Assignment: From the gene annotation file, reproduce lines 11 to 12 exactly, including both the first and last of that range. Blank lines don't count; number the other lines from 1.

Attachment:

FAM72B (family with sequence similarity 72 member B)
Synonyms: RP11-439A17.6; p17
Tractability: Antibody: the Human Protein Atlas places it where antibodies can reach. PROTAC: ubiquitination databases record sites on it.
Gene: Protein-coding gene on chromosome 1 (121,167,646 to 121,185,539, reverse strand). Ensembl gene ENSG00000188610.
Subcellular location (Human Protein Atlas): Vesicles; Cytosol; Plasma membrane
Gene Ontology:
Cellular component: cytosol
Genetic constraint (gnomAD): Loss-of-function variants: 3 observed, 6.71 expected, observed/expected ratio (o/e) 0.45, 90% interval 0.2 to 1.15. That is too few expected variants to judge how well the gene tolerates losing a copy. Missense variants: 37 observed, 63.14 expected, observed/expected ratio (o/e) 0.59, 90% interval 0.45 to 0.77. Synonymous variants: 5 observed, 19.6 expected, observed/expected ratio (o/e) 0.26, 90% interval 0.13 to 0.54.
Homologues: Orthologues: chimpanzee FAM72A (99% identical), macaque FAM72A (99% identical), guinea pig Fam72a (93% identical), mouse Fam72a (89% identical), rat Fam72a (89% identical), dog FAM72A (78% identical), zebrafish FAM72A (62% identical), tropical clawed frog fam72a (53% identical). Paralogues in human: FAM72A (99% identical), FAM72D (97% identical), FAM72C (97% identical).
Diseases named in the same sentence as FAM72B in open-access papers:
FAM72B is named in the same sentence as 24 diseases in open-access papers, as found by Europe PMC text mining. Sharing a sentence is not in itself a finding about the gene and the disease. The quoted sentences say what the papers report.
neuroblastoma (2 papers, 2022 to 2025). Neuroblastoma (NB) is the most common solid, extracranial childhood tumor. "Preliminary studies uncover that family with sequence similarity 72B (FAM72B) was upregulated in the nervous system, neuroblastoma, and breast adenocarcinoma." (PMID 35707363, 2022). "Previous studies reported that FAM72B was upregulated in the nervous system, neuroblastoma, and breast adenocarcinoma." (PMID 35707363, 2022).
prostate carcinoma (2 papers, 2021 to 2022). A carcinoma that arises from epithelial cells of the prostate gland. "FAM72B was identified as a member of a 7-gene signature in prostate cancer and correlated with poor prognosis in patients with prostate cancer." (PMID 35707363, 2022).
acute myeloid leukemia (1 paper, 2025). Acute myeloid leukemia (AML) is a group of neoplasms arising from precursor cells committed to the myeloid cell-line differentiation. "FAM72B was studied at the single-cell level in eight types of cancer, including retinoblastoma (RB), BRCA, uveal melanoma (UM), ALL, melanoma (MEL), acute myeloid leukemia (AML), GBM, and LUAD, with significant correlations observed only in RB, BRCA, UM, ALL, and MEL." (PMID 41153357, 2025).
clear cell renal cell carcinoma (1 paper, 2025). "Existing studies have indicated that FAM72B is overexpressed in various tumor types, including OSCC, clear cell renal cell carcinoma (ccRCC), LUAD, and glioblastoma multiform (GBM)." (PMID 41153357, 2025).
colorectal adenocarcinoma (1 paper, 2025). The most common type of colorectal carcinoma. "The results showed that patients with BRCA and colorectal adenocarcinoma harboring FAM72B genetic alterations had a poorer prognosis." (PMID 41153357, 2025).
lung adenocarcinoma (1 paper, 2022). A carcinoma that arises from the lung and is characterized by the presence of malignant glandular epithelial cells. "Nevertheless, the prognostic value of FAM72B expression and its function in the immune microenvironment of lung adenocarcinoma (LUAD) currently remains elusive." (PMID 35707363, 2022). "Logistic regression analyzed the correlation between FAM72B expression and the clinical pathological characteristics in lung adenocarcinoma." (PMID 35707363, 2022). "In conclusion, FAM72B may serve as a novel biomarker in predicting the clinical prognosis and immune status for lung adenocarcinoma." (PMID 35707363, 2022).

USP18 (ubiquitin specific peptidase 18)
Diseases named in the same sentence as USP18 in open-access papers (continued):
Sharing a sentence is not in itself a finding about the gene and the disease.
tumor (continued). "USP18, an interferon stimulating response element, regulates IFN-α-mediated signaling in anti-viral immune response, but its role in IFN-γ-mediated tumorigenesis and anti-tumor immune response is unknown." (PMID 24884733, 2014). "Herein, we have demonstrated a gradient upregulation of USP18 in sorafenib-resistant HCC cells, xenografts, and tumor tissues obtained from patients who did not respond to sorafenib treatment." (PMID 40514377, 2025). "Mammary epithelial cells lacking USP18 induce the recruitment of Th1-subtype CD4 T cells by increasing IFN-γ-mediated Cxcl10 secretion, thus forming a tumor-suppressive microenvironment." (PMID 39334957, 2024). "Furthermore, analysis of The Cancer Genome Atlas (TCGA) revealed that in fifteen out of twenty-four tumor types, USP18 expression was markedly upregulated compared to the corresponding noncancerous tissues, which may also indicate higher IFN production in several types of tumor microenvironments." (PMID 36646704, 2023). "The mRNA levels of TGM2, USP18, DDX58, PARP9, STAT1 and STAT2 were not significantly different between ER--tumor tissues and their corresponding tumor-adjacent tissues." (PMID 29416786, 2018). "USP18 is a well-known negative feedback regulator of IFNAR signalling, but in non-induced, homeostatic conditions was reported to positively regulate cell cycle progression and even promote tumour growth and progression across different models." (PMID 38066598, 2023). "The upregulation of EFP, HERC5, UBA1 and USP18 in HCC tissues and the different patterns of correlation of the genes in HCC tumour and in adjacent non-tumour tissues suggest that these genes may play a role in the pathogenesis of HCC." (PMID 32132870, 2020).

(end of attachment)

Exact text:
FAM72B is named in the same sentence as 24 diseases in open-access papers, as found by Europe PMC text mining. Sharing a sentence is not in itself a finding about the gene and the disease. The quoted sentences say what the papers report.
neuroblastoma (2 papers, 2022 to 2025). Neuroblastoma (NB) is the most common solid, extracranial childhood tumor. "Preliminary studies uncover that family with sequence similarity 72B (FAM72B) was upregulated in the nervous system, neuroblastoma, and breast adenocarcinoma." (PMID 35707363, 2022). "Previous studies reported that FAM72B was upregulated in the nervous system, neuroblastoma, and breast adenocarcinoma." (PMID 35707363, 2022).